Worldwide, close to 50% of pregnancies are unintended. Unintended pregnancies are associated with a higher likelihood of maternal smoking during pregnancy, delayed prenatal care, less likely to initiate and continue breastfeeding, and increased risk for poorer maternal mental health.
Various maternal and paternal exposures are associated with a longer time to pregnancy, including higher maternal age, smoking, drug, and alcohol use. With high rates of unplanned pregnancies, attempts to improve diet and lifestyle factors are likely minimal and likely to be achieved by only a small proportion of the population.
There has been a recent surge in the assessment of dietary intake and time to pregnancy which was essentially generated from a prospective cohort study in more than 5000 pregnant women from the United Kingdom, Australia, Ireland, and New Zealand. The median time to pregnancy was up to 0.6 months longer with decreasing levels of fruit intake, corresponding to an absolute increase of 1%-4% in infertility. Decreasing levels of fast food intake correspond with up to 0.9 months shorter time to pregnancy and an absolute reduction of 3%-8% in infertility.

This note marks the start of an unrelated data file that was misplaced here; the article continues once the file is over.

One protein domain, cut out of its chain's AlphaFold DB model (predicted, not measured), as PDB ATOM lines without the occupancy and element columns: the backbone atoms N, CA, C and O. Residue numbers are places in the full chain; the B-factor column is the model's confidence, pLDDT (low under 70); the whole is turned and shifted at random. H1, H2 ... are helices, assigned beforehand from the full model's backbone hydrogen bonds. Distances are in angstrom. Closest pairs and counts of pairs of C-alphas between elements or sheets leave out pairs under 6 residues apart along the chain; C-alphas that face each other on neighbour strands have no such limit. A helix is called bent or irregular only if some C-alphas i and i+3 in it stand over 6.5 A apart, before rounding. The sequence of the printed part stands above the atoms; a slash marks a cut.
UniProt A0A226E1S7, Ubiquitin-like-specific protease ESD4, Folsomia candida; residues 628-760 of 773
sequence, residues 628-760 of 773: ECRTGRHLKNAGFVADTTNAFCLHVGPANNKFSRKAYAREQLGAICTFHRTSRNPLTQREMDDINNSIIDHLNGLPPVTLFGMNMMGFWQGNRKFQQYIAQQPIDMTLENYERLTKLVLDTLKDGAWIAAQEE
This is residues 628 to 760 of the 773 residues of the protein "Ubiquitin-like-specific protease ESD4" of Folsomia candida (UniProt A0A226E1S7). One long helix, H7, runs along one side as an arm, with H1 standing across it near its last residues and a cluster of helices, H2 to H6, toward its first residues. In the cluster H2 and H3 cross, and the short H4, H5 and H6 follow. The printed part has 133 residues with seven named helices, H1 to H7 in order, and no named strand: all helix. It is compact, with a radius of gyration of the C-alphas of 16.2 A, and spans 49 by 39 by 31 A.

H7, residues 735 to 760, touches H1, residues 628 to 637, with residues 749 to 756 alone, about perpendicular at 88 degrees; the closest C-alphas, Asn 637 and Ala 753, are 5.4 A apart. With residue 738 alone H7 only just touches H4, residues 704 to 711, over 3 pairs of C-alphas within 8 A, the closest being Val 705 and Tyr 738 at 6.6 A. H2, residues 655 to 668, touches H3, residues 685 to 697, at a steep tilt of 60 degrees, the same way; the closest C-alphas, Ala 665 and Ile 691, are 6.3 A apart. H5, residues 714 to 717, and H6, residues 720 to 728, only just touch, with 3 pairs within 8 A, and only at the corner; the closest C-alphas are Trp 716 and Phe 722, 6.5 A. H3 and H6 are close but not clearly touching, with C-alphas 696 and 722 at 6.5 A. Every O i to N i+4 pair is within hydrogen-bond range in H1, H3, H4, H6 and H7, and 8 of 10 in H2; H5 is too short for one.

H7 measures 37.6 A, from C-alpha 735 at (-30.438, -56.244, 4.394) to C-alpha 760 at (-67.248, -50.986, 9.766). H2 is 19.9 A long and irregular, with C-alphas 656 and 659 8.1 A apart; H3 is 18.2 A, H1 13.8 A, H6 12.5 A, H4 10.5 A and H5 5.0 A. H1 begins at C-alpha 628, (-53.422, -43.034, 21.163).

In a prospective cohort of 3828 women planning a pregnancy and 1045 of their male partners in North America, compared with no intake of sugar-sweetened beverages, an intake of at least 7 of those beverages per week impaired fecundity, for example, a longer time to pregnancy by approximately 20%.
There was no association between total fish intake and time to pregnancy in a cohort of 5598 women of whom approximately 50% consumed seafood at least 1 time/week.
In a small sample of 501 couples planning a pregnancy, men and women who consumed at least 8 servings/cycle of seafood, had increased fecundity (shorter time to pregnancy) by 61%, and a 13% lower absolute difference in the incidence of infertility compared with couples consuming less seafood.
There are no clear associations between coffee/caffeine and fecundity. There is little evidence of an association between fecundability and intakes of total fat and fatty acids.
Overall, there is a small amount of evidence demonstrating higher frequency of healthier food intake; specifically a higher intake of fruit, a minimal intake of fast food and sugar-sweetened beverages, and a diet lower in glycemic load, prior to pregnancy reduces time to pregnancy.
The evidence needs to be supported by further large studies, but also assessment of holistic diets rather than single food groups or nutrients. Quantification of differences in high and low consumers and time to pregnancy also should be reported to highlight the potential impact of improvements to dietary intake.
Source: Preconception diet, fertility, and later health in pregnancy